Brigantia's offices were subsumed by the early Church and assigned, in Ireland at least, to St. Bridget (a goddess transformed into a saint) as well as to Maria Lactans, the Virgin Mary depicted with streams of milk flowing from her breasts. It was Maria Lactans to whom village women prayed not only to ensure their own lactation after childbirth, but also to ensure the proper curdling of milk during cheesemaking.
See also Cattle; Cheese; Dairy Products; Goat, Lactation; Vegetarianism.
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Bray, D. A. "The Image of Saint Brigit in the Early Irish Church." Études celtiques 24 (1987): 209–215.
Crumbine, Samuel J., and James A. Tobey. The Most Nearly Perfect Food: The Story of Milk. Baltimore: Williams and Wilkins, 1930.
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Ottenjann, Helmut, and Karl-Heinz Ziessow. Die Milch: Geschichte und Zukunft eines Lebensmittels [Milk: the history and future of a food ]. Cloppenburg, Germany: Museumsdorf Cloppenburg, 1996.
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William Woys Weaver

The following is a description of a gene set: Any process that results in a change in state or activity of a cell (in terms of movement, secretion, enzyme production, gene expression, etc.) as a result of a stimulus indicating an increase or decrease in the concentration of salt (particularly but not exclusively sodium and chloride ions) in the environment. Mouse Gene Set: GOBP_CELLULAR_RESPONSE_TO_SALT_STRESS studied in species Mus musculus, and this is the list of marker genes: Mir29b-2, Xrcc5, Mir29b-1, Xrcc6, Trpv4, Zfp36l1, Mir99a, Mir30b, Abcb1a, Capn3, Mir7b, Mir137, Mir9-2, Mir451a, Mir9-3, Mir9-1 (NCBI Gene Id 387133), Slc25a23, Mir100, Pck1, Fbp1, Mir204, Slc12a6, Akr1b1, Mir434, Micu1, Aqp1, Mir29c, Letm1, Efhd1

Goats lactate seasonally and while they produce less milk than cows, their milk is richer in vitamins and minerals. The ancient Greeks always recommended goat milk for babies because they observed that it was easier to digest. This is due to the fact that a high proportion of small-and medium-chain fatty acids are more easily absorbed into the body. Likewise, goat curds are much easier to digest than curds from cow milk. Goat milk is naturally homogenized because it lacks a protein called agglutinin; thus the fats in the milk remain dispersed. This, plus the lower casein proteins in goat milk, results in smaller curds, which is why fresh goat cheese has such a dense paste-like texture. The halloumi cheese of Cyprus is so dense that it can be grilled without melting or falling apart. It is made from goat curds that are pressed together with mint, then heated in salted whey.